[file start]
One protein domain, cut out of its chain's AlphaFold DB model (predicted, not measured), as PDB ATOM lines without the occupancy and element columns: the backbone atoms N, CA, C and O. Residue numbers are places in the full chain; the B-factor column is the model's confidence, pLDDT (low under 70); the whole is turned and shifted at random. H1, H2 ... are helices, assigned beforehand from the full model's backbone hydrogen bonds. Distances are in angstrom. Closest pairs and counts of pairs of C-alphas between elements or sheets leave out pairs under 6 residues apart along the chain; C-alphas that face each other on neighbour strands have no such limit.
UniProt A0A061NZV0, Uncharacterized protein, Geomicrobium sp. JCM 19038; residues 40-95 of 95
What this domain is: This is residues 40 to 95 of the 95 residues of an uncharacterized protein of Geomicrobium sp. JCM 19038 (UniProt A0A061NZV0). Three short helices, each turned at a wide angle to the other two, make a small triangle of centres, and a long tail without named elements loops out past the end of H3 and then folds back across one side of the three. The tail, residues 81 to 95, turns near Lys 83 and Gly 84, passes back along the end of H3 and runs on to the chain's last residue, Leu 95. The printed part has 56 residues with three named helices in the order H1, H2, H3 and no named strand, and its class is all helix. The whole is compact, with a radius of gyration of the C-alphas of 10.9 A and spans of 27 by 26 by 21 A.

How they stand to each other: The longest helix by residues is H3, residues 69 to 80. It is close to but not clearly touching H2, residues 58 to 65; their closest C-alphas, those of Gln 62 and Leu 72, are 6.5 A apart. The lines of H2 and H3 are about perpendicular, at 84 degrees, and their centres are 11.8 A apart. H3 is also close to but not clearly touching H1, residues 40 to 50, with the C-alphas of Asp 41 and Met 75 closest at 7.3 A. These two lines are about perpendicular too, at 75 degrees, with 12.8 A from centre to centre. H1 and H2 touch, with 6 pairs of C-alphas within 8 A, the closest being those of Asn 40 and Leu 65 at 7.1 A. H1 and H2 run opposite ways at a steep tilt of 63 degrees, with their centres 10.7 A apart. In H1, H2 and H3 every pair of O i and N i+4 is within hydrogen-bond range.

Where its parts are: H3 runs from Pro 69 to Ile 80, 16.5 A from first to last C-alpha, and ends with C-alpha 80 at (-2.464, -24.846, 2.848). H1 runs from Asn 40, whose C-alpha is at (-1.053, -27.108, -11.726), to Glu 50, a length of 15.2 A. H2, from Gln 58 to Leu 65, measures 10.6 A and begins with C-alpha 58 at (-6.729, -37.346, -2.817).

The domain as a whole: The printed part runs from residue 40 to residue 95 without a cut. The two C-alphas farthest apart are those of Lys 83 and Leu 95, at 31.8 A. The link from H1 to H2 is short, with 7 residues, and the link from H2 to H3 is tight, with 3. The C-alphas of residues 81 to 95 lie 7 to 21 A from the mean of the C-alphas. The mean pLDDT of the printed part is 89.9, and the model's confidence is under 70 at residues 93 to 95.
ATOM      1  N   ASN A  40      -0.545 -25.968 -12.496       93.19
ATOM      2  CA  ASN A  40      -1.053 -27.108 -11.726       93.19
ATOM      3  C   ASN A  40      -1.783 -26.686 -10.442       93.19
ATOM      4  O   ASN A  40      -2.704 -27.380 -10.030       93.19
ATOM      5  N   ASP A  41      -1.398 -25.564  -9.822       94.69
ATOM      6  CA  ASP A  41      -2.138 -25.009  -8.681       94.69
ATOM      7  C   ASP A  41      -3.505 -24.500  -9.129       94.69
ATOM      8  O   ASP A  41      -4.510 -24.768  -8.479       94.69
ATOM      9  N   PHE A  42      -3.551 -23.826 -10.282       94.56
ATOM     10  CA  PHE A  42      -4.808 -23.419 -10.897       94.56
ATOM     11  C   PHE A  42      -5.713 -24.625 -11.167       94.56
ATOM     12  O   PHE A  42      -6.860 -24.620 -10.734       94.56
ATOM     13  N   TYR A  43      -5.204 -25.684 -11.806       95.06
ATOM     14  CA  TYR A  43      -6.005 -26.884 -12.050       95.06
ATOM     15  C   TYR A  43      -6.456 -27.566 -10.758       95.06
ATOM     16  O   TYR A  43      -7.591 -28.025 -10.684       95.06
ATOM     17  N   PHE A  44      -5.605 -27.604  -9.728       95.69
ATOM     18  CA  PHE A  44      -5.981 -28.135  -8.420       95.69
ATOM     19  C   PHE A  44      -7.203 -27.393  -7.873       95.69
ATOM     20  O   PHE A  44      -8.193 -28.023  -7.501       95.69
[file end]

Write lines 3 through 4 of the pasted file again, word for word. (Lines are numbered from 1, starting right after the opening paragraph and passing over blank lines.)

How they stand to each other: The longest helix by residues is H3, residues 69 to 80. It is close to but not clearly touching H2, residues 58 to 65; their closest C-alphas, those of Gln 62 and Leu 72, are 6.5 A apart. The lines of H2 and H3 are about perpendicular, at 84 degrees, and their centres are 11.8 A apart. H3 is also close to but not clearly touching H1, residues 40 to 50, with the C-alphas of Asp 41 and Met 75 closest at 7.3 A. These two lines are about perpendicular too, at 75 degrees, with 12.8 A from centre to centre. H1 and H2 touch, with 6 pairs of C-alphas within 8 A, the closest being those of Asn 40 and Leu 65 at 7.1 A. H1 and H2 run opposite ways at a steep tilt of 63 degrees, with their centres 10.7 A apart. In H1, H2 and H3 every pair of O i and N i+4 is within hydrogen-bond range.

Where its parts are: H3 runs from Pro 69 to Ile 80, 16.5 A from first to last C-alpha, and ends with C-alpha 80 at (-2.464, -24.846, 2.848). H1 runs from Asn 40, whose C-alpha is at (-1.053, -27.108, -11.726), to Glu 50, a length of 15.2 A. H2, from Gln 58 to Leu 65, measures 10.6 A and begins with C-alpha 58 at (-6.729, -37.346, -2.817).